The bathroom posters

It’s not always easy to access victims of intimate partner violence if you want to help them. You never really know what the abuser will do if he/she finds out.

In giving and getting information about ending the abuse, privacy and confidentiality are so, so important.

I found a pleasant surprise on the back of the door when I went to use a toilet in a hospital the other day. It’s a perfect place to display information for anyone and everyone. And those who are in an abusive situation can see it, and perhaps choose to seek assistance. He/She may not have done – or been able to do – anything about it otherwise. You never know.

Because when you have someone who uses violence, intimidation, and manipulation on you, they’re always there. They find a way. It would almost be amazing, if it weren’t so bad.

The one place, the one time you can be alone. Washroom. Bathroom. Rest room. Toilet. Whatever you want to call it. That’s one place where you may have a moment to catch a first glimpse at potentially life-altering information.

It may be the first step for someone.

For me, it was a pleasant surprise. And I stood there, looking at it, wondering if things could have been different for me, had I seen something like this three years ago.


There’s an app for that?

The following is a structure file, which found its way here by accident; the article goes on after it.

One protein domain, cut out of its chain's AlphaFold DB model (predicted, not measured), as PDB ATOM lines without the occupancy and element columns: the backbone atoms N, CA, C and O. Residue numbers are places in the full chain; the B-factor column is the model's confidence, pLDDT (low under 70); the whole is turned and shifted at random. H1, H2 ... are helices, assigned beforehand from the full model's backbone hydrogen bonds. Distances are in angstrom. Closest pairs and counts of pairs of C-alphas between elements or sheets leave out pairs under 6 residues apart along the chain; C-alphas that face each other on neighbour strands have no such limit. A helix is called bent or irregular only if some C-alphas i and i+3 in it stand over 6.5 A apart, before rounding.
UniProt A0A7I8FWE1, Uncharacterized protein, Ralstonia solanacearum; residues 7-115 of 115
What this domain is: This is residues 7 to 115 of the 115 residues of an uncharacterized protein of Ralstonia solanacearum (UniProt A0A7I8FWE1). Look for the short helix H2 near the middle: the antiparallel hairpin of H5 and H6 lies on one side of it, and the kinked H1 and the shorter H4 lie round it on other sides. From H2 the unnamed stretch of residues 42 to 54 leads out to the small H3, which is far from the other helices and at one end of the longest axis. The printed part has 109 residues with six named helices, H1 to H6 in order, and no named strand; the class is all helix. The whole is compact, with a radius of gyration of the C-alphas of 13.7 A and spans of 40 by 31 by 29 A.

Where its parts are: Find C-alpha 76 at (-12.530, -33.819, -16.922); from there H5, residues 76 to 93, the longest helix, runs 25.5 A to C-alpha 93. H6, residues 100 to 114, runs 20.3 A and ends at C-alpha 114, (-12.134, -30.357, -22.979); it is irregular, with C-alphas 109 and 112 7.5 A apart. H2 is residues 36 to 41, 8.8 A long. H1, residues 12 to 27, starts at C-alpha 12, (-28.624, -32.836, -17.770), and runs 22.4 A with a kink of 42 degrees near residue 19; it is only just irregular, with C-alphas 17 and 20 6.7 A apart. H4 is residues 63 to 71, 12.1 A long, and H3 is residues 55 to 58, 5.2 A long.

They say there’s an app for everything… and I’m starting to wonder if it’s true.

SmartSafe+ is an app that helps women safely collect evidence of family violence. It looks like it’s actually pretty decent. It’s disguised, it’s requires a password, and the information is stored in a cloud so the contents can’t be deleted. The app lets you take photos and audio recordings, and even tells you what kind of information is helpful to collect. And it’s free.


Not everyone who experiences violence realizes that it’s violence, and that it’s wrong, that it’s not normal, that it’s not their fault. Not everyone wants to prosecute the perpetrator – or even realizes that it’s possible to do so.

Not everyone is able to stand up for themselves. (Yet, at least)

Also… wouldn’t it be hard to do an audio recording?


It’s so much better to have the app than not. It’s so much better to have that choice, to have that knowledge. To have that access. To have that power.











The goal is to live violence-free

I was reading about the Survivor-Centred Approach to gender-based violence intervention, and at one point, I saw that the goal of this approach is to live violence-free, not necessarily to leave the abusive relationship.

A little ray of light shone within me. The dark, heavy clouds that had been looming for at least a few hours didn’t seem quite so bad with this little bit of warmth.

I’m sure there are a number of people out there who do or did want to leave their abusive situation, who want to get away and stay away. Far away.

Some people though, don’t necessarily want to leave. They just want the harm, the violence, to stop… to go away. To… have things be different.

That had been me.